Assuming you have everything, the first step is to solder cables to your eGo Battery Connectors.Cut off two lengths of wire – black and red – around 20cm long. You’ll cut it to length later. Solder the positive (+, red) lead to the center of your connector, as per this photo. This is a fiddly job – I found that the best way to do this was to thread the lead through the hole in the side and solder from the top. It is absolutely critical that you don’t get any solder in the center of your battery connector, since this is where the air from your pump will flow through. If you’re messy at soldering like me, though, you’ll fill it with solder – if this happens, heat up the center part with your soldering iron and use a straw to blow through and clear out the molten solder. It’s a good idea to order more connectors than you need, though.Next, solder the negative (-, black) lead to your seal, like in this photo. This is a much easier job, and it doesn’t need to be in any specific spot, although I’d advise not putting it above the hole, since that’s a little more difficult (and who needs more work, right?).Then, thread the positive (red) lead back through the hole in the side of the eGo battery connector and pull it out the top, because you’ll be threading it through the tubing in the center next, and you need to make a good seal on the connector with the tubing.Cut the tubing to length – I made mine about 6cm long, although you can use any length you like, really, and it won’t affect airflow. Shorter makes for a more compact smoke machine, though, and you can always add tubing to the tip of the smoke machines afterwards.Read more: how to make high waisted shorts from jeansSnip a tiny hole in the side of your tubing, and thread the positive lead through the center of the tubing and out through the hole in the side. I pulled apart one of my smoke machines to take this photo afterwards, so ignore the hot glue on the end of the tube.Then, slide the tubing down your positive lead, seat it over the center of the eGo battery connector (and the wire soldered to that part), make sure you have a good seal, and fix it in place using hot glue. I basically filled the end with hot glue. Hold it in place while the hot glue cools, or you risk clogging up the end of the tubing. Once the hot glue cools, add a little blob to the side of the tubing where the positive wire feeds through the hole in the side. Once that bit of hot glue cools, blow through the end of the tubing to make sure you have a clear air flow.Congratulations, the hardest part is now done! Now to connect up the air pump …Cut two lengths of wire – red and black – around 10cm long or so. Solder a positive (+, red) cable to one terminal on the pump, like so. Solder the other bit of wire (negative) to the other terminal – on the air pumps I used it didn’t matter which side you soldered your leads to. Make your solder joins pretty solid, as these are some of the more delicate connections in your smoke machine.Once this is done, you can connect the tubing from your eGo Battery Connector up to the air pump. I just held it in place and blobbed on a whole heap of hot glue around the outside – make this sturdy, but remember we’ll be reinforcing the whole thing with electrical tape later.You’re mostly done now! This is a good point to test out your configuration. I just stripped the ends of the wire and twisted the ends together – positive to positive and negative to negative – and screwed them into the ends of an AC/DC jack, then connected the other part of the jack to my battery leads (ALWAYS connect the negative lead first when working with live batteries, or you will fry them).Fill your e-cigarette with fog juice as per the instructions (Hold it upside down, unscrew the base, tip it upside down, then carefully fill it to near the top of the coil without spilling any inside the coil). Then screw the base back in and screw the e-cigarette into the eGo battery connector.Read more: How to clean dried acrylic paint off brushesWait around 30 seconds or so for the wick to soak up some of the fog juice, then connect up your battery for a test. You’ll hear the pumps run, and the e-cigarette base and connector will start to get warm – that’s how you know your connections are working. After it warms up, you’ll start to see the smoke being pumped out the end of the e-cigarette – success! If this isn’t working, double check your connection polarities, make sure the e-cig is screwed in firmly (but not too tight or you’ll never undo it) and make sure there aren’t any leaks in your tubing. Mine worked first try once I had the correct battery voltage, though (I went through quite a few battery choices because other tutorials recommended different voltages until I discovered a chart on Google with idea e-cig voltages) as the electronics in this are relatively simple.Everything working? Awesome! The next bit is to lay your leads along the length of your pump and connect up the e-cig and pump leads to each other (positive to positive, negative to negative) and solder them to a single lead each, so you can supply power to the whole configuration through two cables. Cut them fairly close to the pump and slip some heat shrink over the connections once you’re done. You can then connect those leads to your battery any way you like – I chose to connect them to an AC/DC jack plug, so I can remove them and switch them out between cosplays. The other end of the jack connects to a long lead that runs down inside the breastplate of my armor, and then into yet another jack that connects to the switch mounted on the skull on my belt, which is connected to the battery pack inside the skull. I won’t go into too much detail on the exact configuration I used, because that will vary wildly depending on your cosplay and needs. See the video at the end of this tutorial for how it looked in the end, though.Once your smoke machine is finished, tightly wrap the whole configuration (from the eGo Battery Connector backwards) in electrical tape. Be careful not to twist or sever any of your delicate connections, and don’t cover the bit of your eGo Battery Connector where your e-cig screws in, since you need that free to refill your e-cig.And, huzzah, bask in the shiny glory of your brand new smoke machines! Go forth and be awesome! There are a few caveats on using them, though …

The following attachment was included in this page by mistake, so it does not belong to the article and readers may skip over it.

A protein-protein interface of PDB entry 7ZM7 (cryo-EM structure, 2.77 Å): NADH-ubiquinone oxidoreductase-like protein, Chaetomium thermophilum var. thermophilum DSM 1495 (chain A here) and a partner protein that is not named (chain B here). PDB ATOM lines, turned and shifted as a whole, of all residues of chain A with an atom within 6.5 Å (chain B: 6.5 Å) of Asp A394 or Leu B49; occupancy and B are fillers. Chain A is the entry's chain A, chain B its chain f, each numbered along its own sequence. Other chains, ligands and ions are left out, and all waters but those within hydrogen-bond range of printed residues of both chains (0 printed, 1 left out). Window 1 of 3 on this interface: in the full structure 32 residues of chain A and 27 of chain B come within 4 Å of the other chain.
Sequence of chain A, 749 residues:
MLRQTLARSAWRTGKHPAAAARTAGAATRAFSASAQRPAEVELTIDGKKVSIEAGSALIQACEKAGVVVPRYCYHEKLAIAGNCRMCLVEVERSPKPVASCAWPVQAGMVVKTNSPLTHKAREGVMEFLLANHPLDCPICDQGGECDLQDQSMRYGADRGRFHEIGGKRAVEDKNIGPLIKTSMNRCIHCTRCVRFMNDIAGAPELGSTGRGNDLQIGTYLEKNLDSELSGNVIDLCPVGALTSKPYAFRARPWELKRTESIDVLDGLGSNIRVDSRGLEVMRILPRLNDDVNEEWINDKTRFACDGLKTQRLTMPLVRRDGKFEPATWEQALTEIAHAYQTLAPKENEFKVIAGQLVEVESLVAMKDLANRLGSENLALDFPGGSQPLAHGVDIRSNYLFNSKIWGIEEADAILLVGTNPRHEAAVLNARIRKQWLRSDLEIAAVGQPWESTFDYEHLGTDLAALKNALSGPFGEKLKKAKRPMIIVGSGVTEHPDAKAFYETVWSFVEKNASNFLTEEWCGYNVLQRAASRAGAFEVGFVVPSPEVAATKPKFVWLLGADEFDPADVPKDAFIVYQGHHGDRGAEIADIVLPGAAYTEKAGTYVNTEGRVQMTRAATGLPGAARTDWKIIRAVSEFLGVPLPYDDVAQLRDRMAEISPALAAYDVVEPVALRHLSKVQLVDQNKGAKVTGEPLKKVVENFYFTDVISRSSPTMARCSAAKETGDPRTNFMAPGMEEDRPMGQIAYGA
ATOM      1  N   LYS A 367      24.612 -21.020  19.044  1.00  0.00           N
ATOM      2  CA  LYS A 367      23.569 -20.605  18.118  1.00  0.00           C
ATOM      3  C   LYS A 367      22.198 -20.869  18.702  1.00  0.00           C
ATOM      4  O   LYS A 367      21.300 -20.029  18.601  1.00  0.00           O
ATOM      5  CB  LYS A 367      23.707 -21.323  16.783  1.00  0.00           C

Notes on using your smoke machines